LAKEWOOD, Ohio — As Afghanistan was was collapsing and the government was disintegrating, the family of a Lakewood man was stuck in the middle of it. As the Taliban swept across the country taking providence after providence, Aziz Solemanshah, a refugee of Afghanistan that currently lives in Lakewood, watched and waited helplessly, wondering if he'd see his family again.
Solemanshah immigrated to the United States in 2006 after his father, whose safety was very much at risk at the time, fled to neighboring Russia. He and his wife have two young children, a 3-year-old and 6-month old.
Solemanshah said his wife and children, along with his sister in law and her two children, traveled to Afghanistan earlier this summer to visit family for the first time in five years. At the end of the three month trip, the group was to depart Afghanistan and return home on Thursday.
However, after Taliban forces began racing across the country, capturing provincial capitals and large swaths of the country, Solemanshah and his brother-in-law made the decision to cut the trip one week short. By that time, however, the Taliban had set its sights on Kabul.
"I called [my brother-in-law] and I said, 'what’s going on, when are you going to fly out?'" Solemanshah said. "He said, 'there are no flights. The situation is very bad. The Taliban is all over. There will be no flights over here.'"
By that time, commercial flights in and out of Afghanistan were canceled. Solemanshah said his family then received word that United States citizens and green card holders should report to the US Embassy in Kabul in order to be evacuated from the increasingly unstable country. When they arrived, throngs of people were camped outside the front gate to the embassy.
"My wife said, 'We are not sure how the hell we are going to get out of here,'" Solemanshah said. "People are pretty scared. The Taliban never changed. They are the same regime, the same people. They are just trying to to show to the world that they changed but people believe they haven’t changed at all."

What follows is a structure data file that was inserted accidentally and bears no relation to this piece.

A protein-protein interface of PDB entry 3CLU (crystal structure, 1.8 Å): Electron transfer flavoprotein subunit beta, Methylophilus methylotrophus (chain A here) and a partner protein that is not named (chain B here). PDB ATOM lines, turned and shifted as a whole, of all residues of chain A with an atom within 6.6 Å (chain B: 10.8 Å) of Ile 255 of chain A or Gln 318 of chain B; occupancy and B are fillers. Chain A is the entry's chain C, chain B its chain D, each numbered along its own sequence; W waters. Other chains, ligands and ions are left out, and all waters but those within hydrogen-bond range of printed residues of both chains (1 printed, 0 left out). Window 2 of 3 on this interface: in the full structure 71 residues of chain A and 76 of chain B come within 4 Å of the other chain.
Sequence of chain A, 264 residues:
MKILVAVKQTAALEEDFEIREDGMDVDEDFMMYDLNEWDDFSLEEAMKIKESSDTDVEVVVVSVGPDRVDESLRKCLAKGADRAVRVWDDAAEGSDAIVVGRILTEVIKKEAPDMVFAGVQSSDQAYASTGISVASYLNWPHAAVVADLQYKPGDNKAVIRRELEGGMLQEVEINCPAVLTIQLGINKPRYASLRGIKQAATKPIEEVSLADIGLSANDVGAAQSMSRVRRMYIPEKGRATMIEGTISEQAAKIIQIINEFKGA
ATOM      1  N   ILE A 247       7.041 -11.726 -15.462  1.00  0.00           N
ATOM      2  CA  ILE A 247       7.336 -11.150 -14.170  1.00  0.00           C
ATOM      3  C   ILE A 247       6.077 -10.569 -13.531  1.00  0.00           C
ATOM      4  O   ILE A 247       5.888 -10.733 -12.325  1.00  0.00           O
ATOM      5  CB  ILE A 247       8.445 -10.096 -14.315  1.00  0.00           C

Solemanshah was growing increasingly concerned considering his past employment in 2012 as a cultural adviser and translator for US and coalition forces. By assisting American forces, Solemanshah worried that might make his family a target for the Taliban.
"They were shady people at the beginning and they are even shadier right now. They are animals. They are uneducated," Solemanshah said. "All they know is how to kill people. People are scared. People are very scared. People don’t want to live a life from 25 to 30 years ago. Things have changed. You see girls in skirts and girls going to school. There are a lot of opportunities for people."
As Solemanshah's family remained camped outside the US Embassy, his brother in law provided hour-by-hour updates. As the hours dragged on, his hopes increased as embassy officials began allowing a limited number of people inside the gate. However, each time, the crowds of people tried to rush inside.
"My daughter, she got scratched and crushed between people. She almost died. They tried the first time and they tried the second time," Solemanshah said. "I thought that I’m not going to see my daughter again. I had the hope that everything was going to be okay and they were going to be coming. The question was coming to my mind: when? There was a question mark. The 'when' part was bothering me a lot."
After two unsuccessful attempts to get inside the gate, Solemanshah said he received a call from his wife early Tuesday morning that the family had managed to make it inside and they were due to depart for Qatar later in the day. The family has since flown from Qatar to Kuwait before a long flight to Washington D.C.
"No matter what's going on over there, [they're] safe," Solemanshah said.
The US State Department has opened up special immigrant visas for Afghans and Iraqis, designating 19 different cities as possible resettlement sites, including Cleveland. Global Cleveland, a non-profit that aims to connect immigrants with resources and assistance in transition to life in America, said Cleveland has demonstrated time and time again its welcoming spirit and ability to take in refugees, sometimes hundreds of them in a given year.
"There is a great tragedy unfolding in Afghanistan right before our eyes, as tens of thousands of people flee the Taliban, fearing for their lives and the lives of those they love. Cleveland is ready. Cuyahoga County is ready," said Joe Cimperman, the president of Global Cleveland.
He continued, "We, as a community and as a people, are ready to answer the call and open our doors to our Afghan brothers and sisters in need. With open arms we will accept the Afghan people. Cleveland has welcomed people from across the world in the past century and we are ready to do so again. We are a welcoming city, a welcoming community, and a welcoming people! The world is watching. History shows us we have done this before. Our hearts tell us we need to do this again."